Tripping in Asia 2010
Part One - Beijing
Our diving trip to Asia started in Beijing. Two weeks before our planned departure our travel agent called to say we had been rerouted (we were traveling on Aeroplan points), and that instead of Tokyo, we would be transiting through Beijing. She highly recommended that we stay and tour Beijing for at least one day, and we took her advice. She set up a private cultural guide and driver (at a very reasonable cost) who met us at the airport, escorted us to our hotel, picked us up early the next morning for a full day tour, and then picked us up early the next morning and got us back to the airport. It was the perfect way to get a taste of China, without the hassles of trying to use transit or cabs.
I don't really know what I expected of Beijing - but what we found was a massive (population now 20 million!!!) ultra modern city, with pockets of historical areas. There are 4 million vehicles in Beijing, and the traffic jams are epic on the main thoroughfares and ring roads. We got pretty lucky with the weather - it was clear and cold, and we had blue skies in the morning in Beijing, which is rare with all the smog.
Our first stop on our day tour was Tiananmen Square.
So here's the thing: The Chinese government imposes strict controls on media in China. Even our guide, who is a university graduate (in China) in Chinese History does not know what really happened in Tiananmen Square in 1989. The information is simply not available, and there is no mention of the events in school, media, history books etc. The internet is also controlled, and a googlewhack or similar comes up blank. The party line is that a bunch of students staged a violent uprising and killed many armed forces.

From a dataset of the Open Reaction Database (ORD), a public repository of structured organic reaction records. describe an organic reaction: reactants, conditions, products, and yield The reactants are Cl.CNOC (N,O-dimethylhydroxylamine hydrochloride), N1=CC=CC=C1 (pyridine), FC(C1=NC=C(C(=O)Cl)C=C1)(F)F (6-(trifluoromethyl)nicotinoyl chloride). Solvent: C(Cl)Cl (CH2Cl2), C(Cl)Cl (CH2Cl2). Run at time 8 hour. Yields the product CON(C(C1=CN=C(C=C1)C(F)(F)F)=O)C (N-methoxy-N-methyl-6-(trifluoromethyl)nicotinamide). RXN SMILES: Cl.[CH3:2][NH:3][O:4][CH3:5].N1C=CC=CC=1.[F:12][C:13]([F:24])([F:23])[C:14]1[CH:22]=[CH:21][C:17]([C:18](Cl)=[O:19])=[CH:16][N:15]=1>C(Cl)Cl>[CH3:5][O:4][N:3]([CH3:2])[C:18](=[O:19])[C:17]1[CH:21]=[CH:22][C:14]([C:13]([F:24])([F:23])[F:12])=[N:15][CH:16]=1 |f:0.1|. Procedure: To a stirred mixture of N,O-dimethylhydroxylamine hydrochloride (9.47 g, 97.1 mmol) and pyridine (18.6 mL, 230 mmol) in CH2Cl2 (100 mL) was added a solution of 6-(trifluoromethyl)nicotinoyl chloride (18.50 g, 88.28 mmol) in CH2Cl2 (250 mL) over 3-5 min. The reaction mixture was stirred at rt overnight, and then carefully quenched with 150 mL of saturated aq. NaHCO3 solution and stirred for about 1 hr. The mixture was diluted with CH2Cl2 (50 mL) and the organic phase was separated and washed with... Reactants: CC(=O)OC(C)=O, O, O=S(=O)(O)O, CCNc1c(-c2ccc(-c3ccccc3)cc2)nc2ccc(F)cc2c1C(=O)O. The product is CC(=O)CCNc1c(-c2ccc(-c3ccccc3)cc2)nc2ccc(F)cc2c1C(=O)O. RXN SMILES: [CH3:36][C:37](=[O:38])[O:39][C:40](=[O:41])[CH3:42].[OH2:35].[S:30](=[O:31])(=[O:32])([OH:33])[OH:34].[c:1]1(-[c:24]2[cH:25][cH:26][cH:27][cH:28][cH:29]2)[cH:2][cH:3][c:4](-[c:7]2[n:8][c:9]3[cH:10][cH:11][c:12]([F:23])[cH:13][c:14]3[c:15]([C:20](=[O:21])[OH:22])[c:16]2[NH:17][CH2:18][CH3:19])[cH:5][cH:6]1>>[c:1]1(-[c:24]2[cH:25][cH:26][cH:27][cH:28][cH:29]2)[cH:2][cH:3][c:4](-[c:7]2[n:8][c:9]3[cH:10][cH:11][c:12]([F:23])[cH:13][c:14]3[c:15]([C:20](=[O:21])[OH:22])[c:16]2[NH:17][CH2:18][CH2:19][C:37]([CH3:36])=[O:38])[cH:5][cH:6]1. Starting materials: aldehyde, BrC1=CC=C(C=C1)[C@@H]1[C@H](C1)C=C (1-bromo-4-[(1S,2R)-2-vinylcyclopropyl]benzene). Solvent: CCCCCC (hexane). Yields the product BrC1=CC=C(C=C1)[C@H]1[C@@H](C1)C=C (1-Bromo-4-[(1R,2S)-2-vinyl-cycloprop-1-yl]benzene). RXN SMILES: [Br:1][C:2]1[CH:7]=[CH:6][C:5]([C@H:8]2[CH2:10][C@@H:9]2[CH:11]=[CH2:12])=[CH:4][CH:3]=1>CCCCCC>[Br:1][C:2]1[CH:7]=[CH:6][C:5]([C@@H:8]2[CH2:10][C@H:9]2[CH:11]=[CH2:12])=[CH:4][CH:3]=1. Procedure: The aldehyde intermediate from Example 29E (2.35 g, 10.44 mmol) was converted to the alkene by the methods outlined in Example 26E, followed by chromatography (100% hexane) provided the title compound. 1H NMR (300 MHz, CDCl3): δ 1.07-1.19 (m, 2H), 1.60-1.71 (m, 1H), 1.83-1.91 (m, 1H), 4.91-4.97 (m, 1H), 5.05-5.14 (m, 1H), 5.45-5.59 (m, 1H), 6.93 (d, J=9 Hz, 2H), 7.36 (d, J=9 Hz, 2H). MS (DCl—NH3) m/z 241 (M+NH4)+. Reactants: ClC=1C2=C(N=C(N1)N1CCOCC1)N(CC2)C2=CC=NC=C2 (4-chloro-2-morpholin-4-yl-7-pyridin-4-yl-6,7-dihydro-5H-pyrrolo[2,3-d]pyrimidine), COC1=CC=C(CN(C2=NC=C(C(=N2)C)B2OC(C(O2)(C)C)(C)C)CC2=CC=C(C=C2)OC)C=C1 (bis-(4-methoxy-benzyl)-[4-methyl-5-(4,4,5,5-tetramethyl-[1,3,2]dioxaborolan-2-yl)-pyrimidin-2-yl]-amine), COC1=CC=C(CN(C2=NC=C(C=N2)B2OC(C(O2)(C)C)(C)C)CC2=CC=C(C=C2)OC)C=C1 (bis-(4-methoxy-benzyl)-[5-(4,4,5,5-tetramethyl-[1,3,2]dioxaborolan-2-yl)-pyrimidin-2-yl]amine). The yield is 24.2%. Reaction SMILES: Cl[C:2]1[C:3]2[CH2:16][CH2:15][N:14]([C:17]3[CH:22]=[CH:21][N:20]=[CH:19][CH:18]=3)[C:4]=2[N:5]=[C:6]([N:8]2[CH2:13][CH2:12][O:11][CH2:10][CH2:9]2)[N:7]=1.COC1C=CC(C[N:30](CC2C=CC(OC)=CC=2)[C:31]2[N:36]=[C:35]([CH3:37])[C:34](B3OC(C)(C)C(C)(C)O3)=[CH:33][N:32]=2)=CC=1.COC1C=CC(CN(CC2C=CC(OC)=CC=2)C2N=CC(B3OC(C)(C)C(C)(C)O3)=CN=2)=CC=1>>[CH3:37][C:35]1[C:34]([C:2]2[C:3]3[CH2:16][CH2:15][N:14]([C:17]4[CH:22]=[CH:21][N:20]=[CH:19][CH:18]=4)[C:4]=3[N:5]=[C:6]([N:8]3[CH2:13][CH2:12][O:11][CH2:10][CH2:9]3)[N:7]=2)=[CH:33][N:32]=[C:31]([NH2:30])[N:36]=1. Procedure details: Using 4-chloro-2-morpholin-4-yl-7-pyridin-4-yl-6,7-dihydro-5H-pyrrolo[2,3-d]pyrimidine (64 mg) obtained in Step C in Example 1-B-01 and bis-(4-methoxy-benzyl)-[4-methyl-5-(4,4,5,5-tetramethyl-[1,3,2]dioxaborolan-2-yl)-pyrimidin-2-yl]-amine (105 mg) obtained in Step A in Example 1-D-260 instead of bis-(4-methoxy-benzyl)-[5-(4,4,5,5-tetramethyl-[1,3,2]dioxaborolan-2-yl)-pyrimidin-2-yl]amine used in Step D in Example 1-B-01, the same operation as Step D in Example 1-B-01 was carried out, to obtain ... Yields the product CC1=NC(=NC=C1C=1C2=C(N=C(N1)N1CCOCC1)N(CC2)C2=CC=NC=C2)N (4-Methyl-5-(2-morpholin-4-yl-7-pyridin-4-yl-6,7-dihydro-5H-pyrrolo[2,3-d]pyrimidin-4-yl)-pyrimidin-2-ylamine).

There was a strong police/military presence in the square when we were there - our guide recommended that I be quite surreptitious taking pix of them, as it is "not allowed".
From Tiananmen Square you can see the main entrance to the Forbidden City. Check out the Mao pic hanging on the building. He is clearly beloved and his likeness is evident all over Beijing.
The Forbidden City is impressive. It is a massive site (now deemed World Heritage), comprised of a series of huge courtyards that lead into the next - each representing a layer of privilege and inner circle of the ruling Emporer of the time. In the inner sanctum was the digs of the ruling Emporer, his wife (selected by his mother), his concubines (selected by him ;^), and his children.
The buildings are all made of wood and are beautifully preserved. It all gets to be a bit boggling after a while - the huge site makes the Louvre look pretty puny by comparison...
This is the Hall of Supreme Harmony - I think it is the largest structure on the site. You can't go in any of the buildings, but you can peak through doorways into the darkened structures. Many of the antiquities were removed by Chiang Kai Shek during the civil war and continue to reside in the National Museum in Taipei.